Thursday, January 28, 2010

The Moral & Political Philosophy of Thomas Hobbes: A Reconsideration, Part 2 (a)

Our second post reviewing S.A. Lloyd's two books on Hobbes will focus largely on Ideals as Interests... (1992). I've divided the discussion of this volume into two parts, (a) and (b), so Part 3 will commence our discussion of Morality in the Philosophy of Thomas Hobbes... (2009).

Among the many tantalizing conclusions reached by Lloyd we begin with one related to a principal topic woven throughout the text as evidenced in the title: "[Hobbes is] the first philosopher to offer a systematic philosophical analysis of civil disorder generated by transcendent interests." Such interests are not of course the only species of interests Hobbes treats, but it is his recognition of the ubiquitousness and powerful effects of transcendent interests that Lloyd brings to our attention. Transcendent interests are non-material and non-prudential (bearing in mind that the interest in salvation is defined as a transcendent form of self-interest), and thus beyond the interest in self-preservation. Transcendent interests are typically (thus not exclusively) moral and religious, and originate in beliefs, opinions, or doctrines passionately held. When such interests are more or less understood and exercised in a proprietary sense, they can be described as "private judgments." As Lloyd carefully explains in her latest book, while Hobbes had an abiding appreciation of the "defeasibility of the natural aversion to violent death, its susceptibility to cultural modification, and its subordination to the satisfaction of transcendent interests," this did not preclude the use of this "natural" aversion in his normative moral theory owing to a conviction that one of the constraints of such a theory is the desirability and likelihood of its justification and adoption (a 'reasonability' constraint?) to those subject to it:

Here the fact of the natural desire to avoid untimely death becomes important, because while it may be true that each person cares most about avoiding bodily death, it is highly probable that people would judge a moral theory that systematically required them to sacrifice their lives to be unreasonable. People are not to be required to behave as if their survival meant nothing to them, and to be subject to blame and moral censure for wanting to resist death. That is too much to ask of men, who, while rational animals, are nonetheless animals, subject to the demands of their animal nature [cf. the Buddhist who speaks about the natural power of a 'will-to-live' throughout sentient existence], who cannot be sure that they would, in the force of a mortal threat, even be capable of squelching thier impulse to defend themselves. Hobbes insists throughout his writings that, absent special obligations, the effort to defend one's life must be accounted blameless. To condemn a man for acting from this impulse, considering its naturalness, is to condemn him simply for being a man; and it is also to self-centeredly criticize God for having made men with the nature he did. This is why 'Among so many dangers therefore, as the natural lusts of man do daily threaten each other withal, to have a care of one's self is so far from being a matter scornfully to be looked upon.... It is therefore—neither absurd or reprehensible, neither against the dictates of true reason, for a man to use all his endeavors to preserve and defend his body.... But that which is not contrary to right reason, that all men account to be done justly and with right.' As this passage clearly illustrates, Hobbes's insistence that all men naturally and strongly desire their bodily preservation is in the service of the normative claim that we ought to allow as justified actions done from this motive. ...[W]e should acknowledge self-defense as morally permissible, ceteris paribus: 'That which is done out of necessity, out of endeavor for peace, for the preservation of ourselves, is done with right, otherwise every damage done to a man would be a breach of the natural law, and an injury against God.' Hobbes's concern in establishing the naturalness of a strong impulse toward self-preservation is...only to ground his claim that actions sincerely meant in defense of one's life are not to be judged blameworthy.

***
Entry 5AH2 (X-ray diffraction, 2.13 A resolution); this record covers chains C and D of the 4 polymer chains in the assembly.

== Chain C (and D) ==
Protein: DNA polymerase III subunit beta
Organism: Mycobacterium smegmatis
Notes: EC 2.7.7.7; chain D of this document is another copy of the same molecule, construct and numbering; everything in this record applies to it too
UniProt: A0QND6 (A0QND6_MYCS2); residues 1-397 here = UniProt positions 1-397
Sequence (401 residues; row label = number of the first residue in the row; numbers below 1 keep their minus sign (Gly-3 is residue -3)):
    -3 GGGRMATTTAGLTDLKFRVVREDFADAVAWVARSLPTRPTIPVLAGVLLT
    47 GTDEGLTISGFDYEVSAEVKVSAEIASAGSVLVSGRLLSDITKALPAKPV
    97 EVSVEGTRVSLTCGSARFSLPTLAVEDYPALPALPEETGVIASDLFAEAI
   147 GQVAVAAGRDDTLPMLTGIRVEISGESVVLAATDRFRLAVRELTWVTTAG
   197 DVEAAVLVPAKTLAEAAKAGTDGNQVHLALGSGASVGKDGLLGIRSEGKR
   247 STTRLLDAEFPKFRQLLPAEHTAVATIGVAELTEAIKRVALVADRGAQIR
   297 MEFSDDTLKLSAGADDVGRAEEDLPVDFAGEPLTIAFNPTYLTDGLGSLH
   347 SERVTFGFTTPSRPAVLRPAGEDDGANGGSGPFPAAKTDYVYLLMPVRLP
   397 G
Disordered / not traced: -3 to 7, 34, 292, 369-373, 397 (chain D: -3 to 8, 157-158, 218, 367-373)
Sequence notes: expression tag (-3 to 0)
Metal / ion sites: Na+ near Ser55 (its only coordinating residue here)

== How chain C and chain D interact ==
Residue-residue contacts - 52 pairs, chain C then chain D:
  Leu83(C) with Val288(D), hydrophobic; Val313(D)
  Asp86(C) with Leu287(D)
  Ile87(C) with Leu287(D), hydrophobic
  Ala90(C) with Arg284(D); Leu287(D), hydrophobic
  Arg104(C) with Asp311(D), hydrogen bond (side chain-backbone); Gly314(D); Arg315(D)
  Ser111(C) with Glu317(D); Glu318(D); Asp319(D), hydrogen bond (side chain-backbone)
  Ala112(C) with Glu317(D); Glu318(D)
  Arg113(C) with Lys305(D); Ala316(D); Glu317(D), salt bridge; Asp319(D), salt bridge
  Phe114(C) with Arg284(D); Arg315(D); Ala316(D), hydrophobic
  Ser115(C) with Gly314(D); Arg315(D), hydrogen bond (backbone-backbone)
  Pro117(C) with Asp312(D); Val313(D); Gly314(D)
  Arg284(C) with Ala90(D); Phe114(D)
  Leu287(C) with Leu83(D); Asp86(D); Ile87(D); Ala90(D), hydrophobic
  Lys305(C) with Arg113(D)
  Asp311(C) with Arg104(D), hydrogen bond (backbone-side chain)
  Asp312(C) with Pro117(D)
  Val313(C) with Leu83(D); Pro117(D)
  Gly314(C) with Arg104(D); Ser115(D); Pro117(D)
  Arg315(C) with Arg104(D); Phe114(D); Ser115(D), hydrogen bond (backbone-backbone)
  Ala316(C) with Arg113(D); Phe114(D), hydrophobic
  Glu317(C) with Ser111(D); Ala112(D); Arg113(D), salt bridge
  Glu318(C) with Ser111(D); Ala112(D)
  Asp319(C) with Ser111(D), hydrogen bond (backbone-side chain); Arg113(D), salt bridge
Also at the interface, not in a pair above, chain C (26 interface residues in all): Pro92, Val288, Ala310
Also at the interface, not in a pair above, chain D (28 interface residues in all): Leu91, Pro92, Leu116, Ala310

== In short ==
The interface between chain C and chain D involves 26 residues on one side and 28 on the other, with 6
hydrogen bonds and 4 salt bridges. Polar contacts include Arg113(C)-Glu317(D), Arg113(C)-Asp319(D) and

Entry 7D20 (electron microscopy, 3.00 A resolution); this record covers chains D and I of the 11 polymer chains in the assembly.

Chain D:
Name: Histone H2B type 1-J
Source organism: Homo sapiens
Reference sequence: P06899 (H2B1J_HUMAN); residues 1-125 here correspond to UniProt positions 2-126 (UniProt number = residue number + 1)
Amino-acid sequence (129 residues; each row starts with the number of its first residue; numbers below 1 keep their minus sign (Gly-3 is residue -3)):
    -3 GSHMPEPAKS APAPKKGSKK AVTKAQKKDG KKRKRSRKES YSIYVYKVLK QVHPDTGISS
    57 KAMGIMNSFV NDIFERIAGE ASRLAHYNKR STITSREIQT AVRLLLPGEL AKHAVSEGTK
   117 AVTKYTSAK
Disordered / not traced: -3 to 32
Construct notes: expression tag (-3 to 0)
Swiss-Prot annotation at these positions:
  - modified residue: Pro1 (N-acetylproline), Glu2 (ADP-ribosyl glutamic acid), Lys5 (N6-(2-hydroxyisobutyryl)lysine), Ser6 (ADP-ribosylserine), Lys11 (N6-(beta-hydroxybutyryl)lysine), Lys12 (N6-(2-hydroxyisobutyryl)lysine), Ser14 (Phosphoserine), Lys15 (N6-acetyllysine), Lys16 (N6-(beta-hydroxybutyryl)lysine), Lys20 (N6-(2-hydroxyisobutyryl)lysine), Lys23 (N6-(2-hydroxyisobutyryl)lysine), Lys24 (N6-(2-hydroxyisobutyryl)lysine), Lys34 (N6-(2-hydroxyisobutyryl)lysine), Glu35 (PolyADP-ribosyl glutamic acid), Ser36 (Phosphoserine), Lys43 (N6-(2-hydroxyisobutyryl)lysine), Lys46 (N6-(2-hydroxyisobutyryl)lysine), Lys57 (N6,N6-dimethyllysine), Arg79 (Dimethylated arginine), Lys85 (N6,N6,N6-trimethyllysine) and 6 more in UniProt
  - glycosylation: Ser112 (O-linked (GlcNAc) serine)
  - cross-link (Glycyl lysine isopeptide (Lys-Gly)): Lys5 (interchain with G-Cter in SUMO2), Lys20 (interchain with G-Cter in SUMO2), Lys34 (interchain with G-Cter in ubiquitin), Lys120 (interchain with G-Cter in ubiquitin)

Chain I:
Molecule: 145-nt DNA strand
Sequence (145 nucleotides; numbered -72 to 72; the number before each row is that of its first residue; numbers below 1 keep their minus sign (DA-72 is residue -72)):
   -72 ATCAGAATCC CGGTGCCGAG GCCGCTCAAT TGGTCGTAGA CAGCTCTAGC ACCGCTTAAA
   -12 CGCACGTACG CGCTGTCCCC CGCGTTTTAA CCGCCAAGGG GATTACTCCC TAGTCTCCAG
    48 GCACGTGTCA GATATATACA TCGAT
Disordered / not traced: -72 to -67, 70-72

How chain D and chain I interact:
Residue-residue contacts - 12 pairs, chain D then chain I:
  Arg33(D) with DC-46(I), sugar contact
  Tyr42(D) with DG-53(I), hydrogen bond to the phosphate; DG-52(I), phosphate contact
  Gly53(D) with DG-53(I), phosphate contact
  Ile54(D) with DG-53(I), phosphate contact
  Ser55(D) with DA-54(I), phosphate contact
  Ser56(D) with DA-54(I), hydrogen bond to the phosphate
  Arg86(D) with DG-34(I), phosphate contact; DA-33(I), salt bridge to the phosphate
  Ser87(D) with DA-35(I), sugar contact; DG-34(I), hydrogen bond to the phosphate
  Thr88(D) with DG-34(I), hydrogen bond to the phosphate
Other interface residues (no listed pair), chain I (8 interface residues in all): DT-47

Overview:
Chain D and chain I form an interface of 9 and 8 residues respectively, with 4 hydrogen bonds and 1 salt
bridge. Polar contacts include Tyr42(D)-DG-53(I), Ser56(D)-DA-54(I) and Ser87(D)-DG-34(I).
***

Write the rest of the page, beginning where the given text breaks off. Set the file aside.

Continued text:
In other words, Hobbes's invocation of the right to self-defense and self-preservation is for fairly restricted purposes and is not reflective of a belief that such a reasonable or prudent self-interest invariably trumps all other possible interests or that it is simply our principal motivating interest. So while Hobbes recognizes and utilizes within his normative theory the apparently incontrovertible fact that people have "narrowly prudential interests in their physical survival and in 'commodious living,'" his foremost focus is on the socially disruptive force of what are typically "transcendent interests." It is "moral interests in fulfilling their individual duties and moral obligations, religious interests in fulfulling their duties to God, and 'special prudential' interests in achieving salvation," that move people to act that are best described (typically) as "transcendent interests." As Lloyd says, "Hobbes viewed certain disruptive, or competing, passionately held beliefs—beliefs upon which people are willing to act even at the expense of their self-preservation—to be the cause of disorder...." Hobbes's solution to the causes of this disorder eschews coercion, aiming rather at their correction "through a process of redescription and reeducation." An intimation of the "redescription" half of this solution is seen in the following: